Pakistan brewery produces Muslim world's first 20-year whisky
By Isambard Wilkinson in Rawalpindi
Last Updated: 1:29am GMT 26/02/2007
The Islamic republic of Pakistan has won the distinction of producing the Muslim world's first 20-year-old malt whisky.
The Murree Brewery in Rawalpindi, founded in 1860 to make ale and spirits for soldiers during the British Raj, is the only producer of whisky and beer in a constitutionally Muslim country.
Murree's malt will be true to its name of 'Rarest'
Despite a torrid history in which it has been burnt down by Muslim protesters and temporarily shut down in an Islamist purge, the Murree brewery has survived against the odds and has previously produced celebrated eight and 12-year-old single malts.
"Few distilleries in the world, even the high-end ones in Scotland, produce 20-year-old malts," said Minnoo Bhandara, the Parsee businessman whose family has run the brewery since the creation of Pakistan at the partition of British India in 1947.
Officially, the 20-year malt will be true to its name of "Rarest".
Under Pakistani law it cannot be drunk by 97 per cent of the country and it cannot be exported.
But the production of the rare whisky has coincided with an unprecedented debate in Pakistan about the prohibition on drinking alcohol. In 1977 the former prime minister, Zulfikar Ali Bhutto, bowed to the demands of Islamic political parties and imposed an alcohol ban on Muslims.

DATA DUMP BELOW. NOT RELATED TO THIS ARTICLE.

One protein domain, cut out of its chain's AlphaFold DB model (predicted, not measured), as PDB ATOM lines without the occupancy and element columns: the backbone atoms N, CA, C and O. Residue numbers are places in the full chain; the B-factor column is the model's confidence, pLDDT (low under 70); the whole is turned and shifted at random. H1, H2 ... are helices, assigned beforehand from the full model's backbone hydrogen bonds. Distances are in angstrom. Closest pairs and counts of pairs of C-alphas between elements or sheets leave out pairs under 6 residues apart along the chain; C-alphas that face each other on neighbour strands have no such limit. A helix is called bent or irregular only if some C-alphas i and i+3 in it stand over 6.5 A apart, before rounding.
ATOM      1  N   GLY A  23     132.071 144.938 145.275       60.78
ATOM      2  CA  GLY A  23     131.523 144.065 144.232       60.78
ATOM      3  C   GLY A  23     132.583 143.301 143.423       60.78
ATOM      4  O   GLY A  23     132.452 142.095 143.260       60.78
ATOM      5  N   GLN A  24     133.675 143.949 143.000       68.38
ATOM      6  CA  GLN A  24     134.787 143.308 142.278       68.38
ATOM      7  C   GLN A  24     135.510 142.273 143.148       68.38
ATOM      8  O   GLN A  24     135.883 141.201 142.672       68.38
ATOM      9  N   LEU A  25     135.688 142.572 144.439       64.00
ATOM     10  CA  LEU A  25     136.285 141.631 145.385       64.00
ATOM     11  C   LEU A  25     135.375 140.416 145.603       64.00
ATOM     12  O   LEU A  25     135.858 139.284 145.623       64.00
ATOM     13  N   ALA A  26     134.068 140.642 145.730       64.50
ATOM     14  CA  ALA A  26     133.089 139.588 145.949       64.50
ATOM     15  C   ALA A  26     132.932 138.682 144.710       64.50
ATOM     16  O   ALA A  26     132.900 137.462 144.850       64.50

Since then the brewery has officially been catering for the three per cent of Pakistan's population that comprises of the non-Muslim communities of Christians, Hindus and those of Mr Bhandara's Zoroastrian faith.
However, the ingenuity of thirsty Pakistanis means that rather a lot of the 660,000 gallons of beer that Murree produces every year and the 110,000 gallons of whisky that is stored in its cellars reaches a Muslim clientele.
"I think 99 per cent of my customers are Muslim," said Mr Bhandara, who is an Oxford-educated MP.
The official punishment sanctioned by the Koran of 80 lashes with an oil-soaked whip has never been applied.
The unexpected debate on drinking was sparked earlier this month by Ali Akbar Wains, a maverick parliamentarian, who suggested in the national assembly that by banning the "minor evil" of alcohol, the government had helped the "major evil" of drugs to flourish in the country.
The call to legalise drinking alcohol was taken up by the likes of Mr Bhandara, who has long battled against the so-called "Teetotalitarian" state.
Mr Bhandara said that the debate was "one of the best things that has happened to this country." But he sees little hope of progress. "The subject of drinking will stir up a hornet's nest," he said, adding that Pakistan will maintain its ban on exporting alcohol.
In the coming months Murree beer will be available in Indian restaurants in Britain under the slogan "Have a Murree With Your Curry" after a deal struck with a Belgian brewer to produce the drink under licence.
Well, to paraphrase and old Irish joke,
Maybe Allah created whiskey to keep the Muslims from taking over the world?